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I'm Sorry I Haven't a Clue 13 (BBC Audio) Audio CD – Audiobook, CD, Unabridged


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Product details

  • Audio CD
  • Publisher: BBC Physical Audio; Unabridged edition (2 Jun. 2011)
  • Language: English
  • ISBN-10: 140842729X
  • ISBN-13: 978-1408427293
  • Product Dimensions: 12.5 x 1 x 14.3 cm
  • Average Customer Review: 4.5 out of 5 stars  See all reviews (59 customer reviews)
  • Amazon Bestsellers Rank: 24,578 in Books (See Top 100 in Books)

Product Description

Book Description

Four more extended episodes from the award-winning BBC Radio 4 series specially compiled by producer Jon Naismith.

About the Author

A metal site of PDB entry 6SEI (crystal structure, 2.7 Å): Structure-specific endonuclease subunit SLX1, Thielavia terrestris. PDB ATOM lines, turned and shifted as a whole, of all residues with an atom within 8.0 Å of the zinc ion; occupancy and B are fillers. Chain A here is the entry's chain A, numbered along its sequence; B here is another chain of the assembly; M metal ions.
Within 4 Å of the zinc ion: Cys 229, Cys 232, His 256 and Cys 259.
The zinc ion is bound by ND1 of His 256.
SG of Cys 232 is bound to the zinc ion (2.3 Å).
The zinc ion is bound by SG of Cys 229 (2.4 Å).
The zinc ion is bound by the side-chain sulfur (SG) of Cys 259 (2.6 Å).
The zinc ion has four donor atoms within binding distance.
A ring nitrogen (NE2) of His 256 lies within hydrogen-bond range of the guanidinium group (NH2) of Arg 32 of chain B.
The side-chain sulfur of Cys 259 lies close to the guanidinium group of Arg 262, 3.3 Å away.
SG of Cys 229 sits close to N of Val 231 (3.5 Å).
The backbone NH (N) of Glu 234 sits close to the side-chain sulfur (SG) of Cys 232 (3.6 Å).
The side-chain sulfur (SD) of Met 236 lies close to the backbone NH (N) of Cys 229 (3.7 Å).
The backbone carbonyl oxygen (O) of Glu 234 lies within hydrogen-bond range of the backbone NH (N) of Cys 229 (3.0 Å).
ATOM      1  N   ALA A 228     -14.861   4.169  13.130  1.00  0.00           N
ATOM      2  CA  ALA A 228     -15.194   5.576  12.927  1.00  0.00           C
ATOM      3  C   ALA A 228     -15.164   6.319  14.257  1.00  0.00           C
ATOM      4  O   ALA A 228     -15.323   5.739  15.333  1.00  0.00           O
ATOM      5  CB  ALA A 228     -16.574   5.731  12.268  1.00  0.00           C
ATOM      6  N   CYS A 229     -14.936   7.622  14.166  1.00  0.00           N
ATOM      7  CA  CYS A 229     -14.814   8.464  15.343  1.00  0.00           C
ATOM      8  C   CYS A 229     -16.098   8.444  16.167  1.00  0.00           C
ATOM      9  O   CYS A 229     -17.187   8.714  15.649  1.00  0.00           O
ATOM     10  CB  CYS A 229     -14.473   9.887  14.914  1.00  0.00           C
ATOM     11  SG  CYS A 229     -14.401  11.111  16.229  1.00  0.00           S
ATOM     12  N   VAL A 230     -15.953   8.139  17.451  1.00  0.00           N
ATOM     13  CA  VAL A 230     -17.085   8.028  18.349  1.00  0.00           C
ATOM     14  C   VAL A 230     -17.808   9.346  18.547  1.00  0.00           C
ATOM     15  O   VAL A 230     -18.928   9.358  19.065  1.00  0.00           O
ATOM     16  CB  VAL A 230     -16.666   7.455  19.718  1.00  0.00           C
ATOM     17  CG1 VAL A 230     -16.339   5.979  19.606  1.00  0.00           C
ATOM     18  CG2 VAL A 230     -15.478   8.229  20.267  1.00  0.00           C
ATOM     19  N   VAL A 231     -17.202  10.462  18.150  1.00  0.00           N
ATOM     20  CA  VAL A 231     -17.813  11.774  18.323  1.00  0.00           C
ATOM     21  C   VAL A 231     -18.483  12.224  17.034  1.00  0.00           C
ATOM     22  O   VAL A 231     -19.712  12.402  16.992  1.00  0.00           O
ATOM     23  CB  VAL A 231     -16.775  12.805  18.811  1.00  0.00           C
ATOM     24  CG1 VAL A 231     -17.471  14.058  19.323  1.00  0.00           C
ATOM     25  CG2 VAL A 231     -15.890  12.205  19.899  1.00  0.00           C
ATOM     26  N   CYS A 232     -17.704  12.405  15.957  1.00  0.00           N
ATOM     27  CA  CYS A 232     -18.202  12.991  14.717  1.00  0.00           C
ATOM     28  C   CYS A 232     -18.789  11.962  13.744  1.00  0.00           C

I'm Sorry I Haven't A Clue was first broadcast on Radio 4 on Tuesday 11 April 1972, with a pilot edition which had been recorded in November 1971 under a working title of I'm Sorry They're At It Again. The panel consisted of the show's deviser, Graeme Garden, alongside Bill Oddie, Jo Kendall and Tim Brooke-Taylor. From the start, Clue's zany humour delighted listeners. Initial research revealed audience reactions such as 'teams were talented and amusing... an exceptionally fine quiz master - witty, relaxed and a good match for the teams.' One listener, however, complained that he 'hadn't a clue what it was all about' which, given the eventual title of the show, was perhaps an endorsement! The show's many years on air testify to its appeal, which owes much to the wit of the chairman, Humphrey Lyttelton. Humph, as he was affectionately known, was educated at Eton, and he trained at art college before joining the Daily Mail as a cartoonist. An ex-Grenadier Guardsman trumpeter, his reputation as a jazz player was legendary. The regular members of the panel - Tim Brooke-Taylor, Barry Cryer, Graeme Garden and, until his untimely death in December 1996, Willie Rushton - formed a perfect comic quartet. Tim and Graeme previously worked together on I'm Sorry I'll Read That Again, the forerunner of I'm Sorry I Haven't A Clue, whilst Barry and Tim appeared together on radio and television in Hello Cheeky. Their wholehearted enthusiasm for such games as Tag Wrestling, Wuthering Hillocks and Cheddar Gorge ensures constant hilarity on the panel and in the studio audience. Of course, the best-known game of all is Mornington Crescent, whose rules have eluded and baffled listeners for years. Other highlights include the lovely Samantha, and Colin Sell at the piano - who, according to Humph, is about to complete his latest album: 'All he needs is the latest set of prints back from Snappy-Snaps...' Humphrey Lyttelton, broadcaster, musician, presenter and master of the double entendre, died on 25 April 2008. After a long and understandable break, Radio 4's antidote to panel games returned on 15 June 2009 for its 51st series. Stephen Fry, Jack Dee and Rob Brydon took it in turns to keep some kind of order, as they chaired this new series without the much-missed Humph, and later the same year Jack Dee took over as the regular host. The Official Stage Tour also continued in 2009 without Humph, with Jack Dee, Rob Brydon and others sharing the chairman's role. I'm Sorry I Haven't a Clue celebrated its 40th anniversary in 2012.